To be a good Indian girl (the Indian paternal voice in my head said), I needed to be married, to anyone, rather than be unmarried. I didn’t have a maternal force in my life to help make the right decisions in the area of romantic love. I was just to say “yes” to whoever my parents decided and that whole area was done!
The common Indian spice turmeric has been coming up a lot in various news stories and studies Awareness of its benefits seem to be growing everyday. I am being prompted to cook more and more Indian food which normally includes turmeric. http://wakeup-world.com/2014/11/01/turmeric-extract-improves-brain-function-in-one-dose/
I recently saw a commercial parody on SNL that highlighted some of my issues with the term and label “Asian.” It’s such a catch-all term that just seems to indicate how lazy the Western world can be in learning the actual country someone is from, so they choose a big continent as label instead. Take […]
In Threading the Needle, Marie Bostwick discusses friendship lost and then found. She explores the ways we create the experiences of our past and future, along with the impact of relationships with family and friends. Bostwick uses as the background of her story the recent economic downturn in the US. One character becomes the wife […]
Share your story of reconciling your bi-cultural heritage and seeking authenticity, anonymously. Email it to email@example.com. You may find that sharing is cathartic and healing. You may also find support and connection. I will make certain that there is nothing to identify you (unless you state otherwise).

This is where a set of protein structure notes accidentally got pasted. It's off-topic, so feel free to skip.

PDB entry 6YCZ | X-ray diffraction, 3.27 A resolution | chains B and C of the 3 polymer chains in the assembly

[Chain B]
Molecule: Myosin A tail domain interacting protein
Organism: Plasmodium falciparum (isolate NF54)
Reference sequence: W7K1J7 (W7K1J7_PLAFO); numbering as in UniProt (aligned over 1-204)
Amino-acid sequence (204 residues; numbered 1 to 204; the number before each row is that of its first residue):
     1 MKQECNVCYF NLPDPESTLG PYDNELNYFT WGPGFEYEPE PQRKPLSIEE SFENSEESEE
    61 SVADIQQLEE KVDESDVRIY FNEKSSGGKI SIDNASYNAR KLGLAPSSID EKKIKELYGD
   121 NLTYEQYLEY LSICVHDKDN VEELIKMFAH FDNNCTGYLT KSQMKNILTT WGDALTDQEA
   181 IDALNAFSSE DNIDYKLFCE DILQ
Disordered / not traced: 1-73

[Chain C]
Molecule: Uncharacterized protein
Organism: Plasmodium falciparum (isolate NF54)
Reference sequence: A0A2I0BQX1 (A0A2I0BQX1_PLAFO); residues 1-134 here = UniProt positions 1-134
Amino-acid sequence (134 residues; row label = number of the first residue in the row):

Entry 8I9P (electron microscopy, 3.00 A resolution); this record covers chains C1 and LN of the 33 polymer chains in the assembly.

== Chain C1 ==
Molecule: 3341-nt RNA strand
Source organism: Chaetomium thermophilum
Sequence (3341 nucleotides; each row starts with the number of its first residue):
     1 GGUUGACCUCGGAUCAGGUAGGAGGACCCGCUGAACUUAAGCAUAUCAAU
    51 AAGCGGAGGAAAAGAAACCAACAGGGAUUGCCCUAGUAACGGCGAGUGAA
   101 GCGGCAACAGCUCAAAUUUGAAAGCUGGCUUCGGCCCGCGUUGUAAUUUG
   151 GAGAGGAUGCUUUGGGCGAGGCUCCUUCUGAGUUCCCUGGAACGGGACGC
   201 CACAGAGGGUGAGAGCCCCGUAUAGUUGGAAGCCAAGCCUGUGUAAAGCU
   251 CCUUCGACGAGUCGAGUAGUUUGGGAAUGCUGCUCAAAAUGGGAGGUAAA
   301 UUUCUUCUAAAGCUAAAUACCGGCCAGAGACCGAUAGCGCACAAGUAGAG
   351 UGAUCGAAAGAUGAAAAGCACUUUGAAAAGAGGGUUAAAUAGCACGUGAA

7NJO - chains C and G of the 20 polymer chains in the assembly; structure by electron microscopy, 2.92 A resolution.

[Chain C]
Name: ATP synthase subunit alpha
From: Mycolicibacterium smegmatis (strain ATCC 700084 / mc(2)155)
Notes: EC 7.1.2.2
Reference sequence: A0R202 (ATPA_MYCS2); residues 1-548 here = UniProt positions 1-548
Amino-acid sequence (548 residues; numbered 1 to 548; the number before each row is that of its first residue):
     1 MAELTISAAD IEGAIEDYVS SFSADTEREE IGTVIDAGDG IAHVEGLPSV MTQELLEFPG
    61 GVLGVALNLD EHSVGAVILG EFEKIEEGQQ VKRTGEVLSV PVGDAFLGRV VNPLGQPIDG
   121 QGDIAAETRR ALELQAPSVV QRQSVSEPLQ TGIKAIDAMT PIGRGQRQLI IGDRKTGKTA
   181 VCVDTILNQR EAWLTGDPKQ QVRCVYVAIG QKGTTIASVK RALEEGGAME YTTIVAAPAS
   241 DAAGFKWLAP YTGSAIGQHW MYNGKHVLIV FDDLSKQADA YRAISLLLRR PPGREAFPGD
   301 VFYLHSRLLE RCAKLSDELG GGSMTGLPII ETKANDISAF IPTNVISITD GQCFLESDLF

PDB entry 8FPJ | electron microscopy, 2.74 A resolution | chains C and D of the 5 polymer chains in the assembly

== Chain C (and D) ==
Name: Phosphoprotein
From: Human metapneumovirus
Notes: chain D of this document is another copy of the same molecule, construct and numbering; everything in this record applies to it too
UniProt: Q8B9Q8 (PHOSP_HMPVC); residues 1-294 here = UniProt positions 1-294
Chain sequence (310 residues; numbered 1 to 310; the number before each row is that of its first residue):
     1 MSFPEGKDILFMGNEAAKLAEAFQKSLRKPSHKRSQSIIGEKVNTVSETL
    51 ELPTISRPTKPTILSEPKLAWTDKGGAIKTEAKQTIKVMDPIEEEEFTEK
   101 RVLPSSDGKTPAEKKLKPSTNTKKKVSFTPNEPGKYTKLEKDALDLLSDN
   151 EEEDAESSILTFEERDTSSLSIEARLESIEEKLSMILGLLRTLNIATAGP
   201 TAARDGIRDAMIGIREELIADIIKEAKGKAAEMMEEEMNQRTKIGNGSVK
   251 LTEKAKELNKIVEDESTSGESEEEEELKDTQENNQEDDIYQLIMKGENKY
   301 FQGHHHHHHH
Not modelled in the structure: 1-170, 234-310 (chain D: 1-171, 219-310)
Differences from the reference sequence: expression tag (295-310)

We all grow up with a certain sense of how we perceive the mothering we receive and the role of motherhood in our lives- whether as mothers ourselves or as children in need of mothering. This role evolves throughout our lives – whether it is about our changing how we parent while keeping in mind […]
For many South Asians, summers have meant a trip back home, especially while growing up in the states. Our parents wanted to make sure we were getting a good dose of our heritage to balance out all the Western exposure and values we were subject to the rest of our time. For most of us, […]
When we are “American Born Confused Desis” or even become “American Born Confident Desis,” how do we reconcile past cultural expectations of us with our quest to be our own empowered authentic women? Do expectations of our upbringing fit with our quest to be true to ourselves or do we have to make adjustments? If so, what are they?
One of the key differences I’ve observed and experienced as differences between the culture of my heritage and that which I’ve grown up in is the level of focus on individualism. Much in the Western and particularly American culture is based on the value and importance of the individual.
The South Asian Festival of lights, “Diwali,” is celebrated at this time. It is one of the biggest celebrations in India and is seen as the beginning of the new calendar or financial year in some parts. Diwali is traditionally celebrated for five days with each day having a specific myth and belief.
In Hindu mythology, Ganesha, Lord of Overcoming Obstacles, is the god with the elephant head and human-like body. He is the son of Shiva and Parvati. Ganesha is wise and jovial, often impulsive and sometimes careless, but always filling the world around him with laughter and joy. He loves to dance, eat sweets and he rides a tiny mouse, Mushika.